Rydex Investments likes to put new twists on familiar indexing puzzles. The innovative fund developers are famous for their leveraged funds, which offer twice the return of major market indexes, and for their "inverse" funds, which offer short exposure.
This morning, the company rolled out their latest brainchild, a play on the traditional market capitalization categories. You've heard of small cap, mid cap and large cap … Rydex wants to introduce you to "mega cap" investing.
The new fund, called the Rydex Russell Top 50 exhange-traded fund (ETF), offers investors exposure to the 50 largest companies in the U.S. The ETF tracks a new Russell index especially designed for the purpose. In today's era of rising interest rates and increasing global competition, the fund offers investors a chance to bet that the world's corporate behemoths will trump the little guys.
And that's just what many analysts think will happen. Analysts from Salomon Brothers, Standard and Poor's, UBS and others have all hit the streets recently calling for a return to large cap prominence. In fact, that return to prominence is already happening: After six years of trailing small caps, large cap stocks (as measured by the Russell 1000) outperformed small caps (Russell 200) by more than seven percent so far in 2005.
"As we move deeper into 2005, large caps continue to solidify a leadership position over small caps," said Steve Swartley, managing research analyst at Russell.
Mega caps are leading the charge. In April, Russell's Top 50 index was the best performing of Russell's family of 22 U.S. stock indexes. Although the Top 50 lost one percent of its value on the month, that looked pretty good compared to a 6.4 percent decline for the Russell 2000 Growth Index.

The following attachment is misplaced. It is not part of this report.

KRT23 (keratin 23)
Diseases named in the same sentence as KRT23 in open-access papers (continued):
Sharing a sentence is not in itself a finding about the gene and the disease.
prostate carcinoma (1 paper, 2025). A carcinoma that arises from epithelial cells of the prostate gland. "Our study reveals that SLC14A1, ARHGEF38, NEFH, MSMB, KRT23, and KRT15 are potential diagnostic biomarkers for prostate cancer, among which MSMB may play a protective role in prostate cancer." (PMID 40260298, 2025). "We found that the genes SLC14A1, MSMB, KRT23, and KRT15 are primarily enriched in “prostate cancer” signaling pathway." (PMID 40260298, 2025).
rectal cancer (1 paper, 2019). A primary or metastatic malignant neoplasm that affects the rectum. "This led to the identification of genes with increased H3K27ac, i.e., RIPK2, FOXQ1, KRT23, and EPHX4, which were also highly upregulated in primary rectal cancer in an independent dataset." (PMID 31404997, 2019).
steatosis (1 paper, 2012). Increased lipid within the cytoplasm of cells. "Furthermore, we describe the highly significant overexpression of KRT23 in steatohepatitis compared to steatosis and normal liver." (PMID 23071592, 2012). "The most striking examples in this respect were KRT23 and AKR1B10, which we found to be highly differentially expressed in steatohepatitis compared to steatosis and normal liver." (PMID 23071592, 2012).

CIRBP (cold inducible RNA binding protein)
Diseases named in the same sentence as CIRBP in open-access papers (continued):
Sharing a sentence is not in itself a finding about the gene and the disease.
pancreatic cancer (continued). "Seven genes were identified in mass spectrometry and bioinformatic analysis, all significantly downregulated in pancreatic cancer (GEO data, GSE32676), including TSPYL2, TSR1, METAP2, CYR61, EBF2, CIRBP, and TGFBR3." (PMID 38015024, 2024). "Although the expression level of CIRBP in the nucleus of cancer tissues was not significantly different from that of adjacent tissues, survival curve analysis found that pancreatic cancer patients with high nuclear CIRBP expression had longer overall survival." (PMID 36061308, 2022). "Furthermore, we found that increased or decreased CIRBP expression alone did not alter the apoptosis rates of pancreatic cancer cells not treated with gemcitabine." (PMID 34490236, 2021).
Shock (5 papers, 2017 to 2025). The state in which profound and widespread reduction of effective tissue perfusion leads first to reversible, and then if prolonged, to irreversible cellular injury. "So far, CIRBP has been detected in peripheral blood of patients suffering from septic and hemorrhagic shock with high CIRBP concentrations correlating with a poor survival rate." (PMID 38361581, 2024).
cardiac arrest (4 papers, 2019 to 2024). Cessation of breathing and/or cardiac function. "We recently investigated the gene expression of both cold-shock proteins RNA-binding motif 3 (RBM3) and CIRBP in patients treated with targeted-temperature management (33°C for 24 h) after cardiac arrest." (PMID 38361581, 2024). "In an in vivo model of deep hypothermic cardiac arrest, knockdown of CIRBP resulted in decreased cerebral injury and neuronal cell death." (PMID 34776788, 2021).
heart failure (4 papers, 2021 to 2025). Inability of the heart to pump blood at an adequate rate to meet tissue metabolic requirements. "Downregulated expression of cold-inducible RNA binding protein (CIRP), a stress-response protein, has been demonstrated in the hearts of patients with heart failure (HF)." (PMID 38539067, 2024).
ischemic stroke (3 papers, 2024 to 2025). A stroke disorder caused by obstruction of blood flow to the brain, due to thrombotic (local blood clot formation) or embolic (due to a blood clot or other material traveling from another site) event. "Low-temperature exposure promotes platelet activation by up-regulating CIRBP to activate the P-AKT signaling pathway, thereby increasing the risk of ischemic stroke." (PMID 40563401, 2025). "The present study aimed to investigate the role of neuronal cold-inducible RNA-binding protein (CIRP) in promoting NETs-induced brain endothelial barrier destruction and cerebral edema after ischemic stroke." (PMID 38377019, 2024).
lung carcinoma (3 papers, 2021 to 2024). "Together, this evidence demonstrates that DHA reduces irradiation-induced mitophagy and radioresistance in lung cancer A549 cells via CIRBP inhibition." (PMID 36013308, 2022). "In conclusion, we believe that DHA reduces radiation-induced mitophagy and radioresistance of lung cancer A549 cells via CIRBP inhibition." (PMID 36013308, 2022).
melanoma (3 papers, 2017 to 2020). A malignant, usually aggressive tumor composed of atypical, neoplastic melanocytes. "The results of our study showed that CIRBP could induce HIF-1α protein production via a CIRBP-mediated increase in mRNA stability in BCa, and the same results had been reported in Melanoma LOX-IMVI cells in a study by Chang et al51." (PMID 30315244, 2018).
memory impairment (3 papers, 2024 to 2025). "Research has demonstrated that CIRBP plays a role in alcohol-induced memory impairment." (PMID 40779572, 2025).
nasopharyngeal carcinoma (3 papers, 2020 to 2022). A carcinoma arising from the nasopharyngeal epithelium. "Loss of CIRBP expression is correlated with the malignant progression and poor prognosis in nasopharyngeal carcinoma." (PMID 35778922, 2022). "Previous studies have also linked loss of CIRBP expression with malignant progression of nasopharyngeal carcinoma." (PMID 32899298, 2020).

A Return to the 1970s?
While mega-caps have been out of favor with investors for quite some time, there is precedent for their outperformance. Mega caps were popular in the early stages of the 1990s Internet rally, and they were all the rage in the 1970s, when the so-called "Nifty Fifty" drove the U.S. stock market to (then) record peaks.
In fact, Rydex and Russell's choice of fifty stocks harkens back directly to the Nifty Fifty, which dominated the market for years, until "stagflation" reared its ugly head and brought the entire market to its knees.
Interestingly, only nine of the original Nifty Fifty now qualify for the Rydex mega-cap ETF. My, how times have changed.
Building the Rydex ETF Brand
The Top 50 is just the second Rydex ETF to hit the market, following on the modest success of its S&P 500 Equal Weight Fund (RSP). Launched in 2003, RSP currently has over $700 million in assets. The fund, which tracks the performance of an equally-weighted version of the S&P 500, has done well for investors, beating the traditional S&P 500 by more than three percent over the past year.
Of course, Rydex won't see a lot overlap in terms of investors holding both funds, since they work at course purposes. Maybe investors will take advantage of their differences to make a pairs trade - say, long the Top 50 and short RSP, as a leveraged bet that small caps will trail their larger cousins.
The fund carries an expense ratio of 0.20 percent and trades under the ticker symbol "XLG." The full prospectus is available here.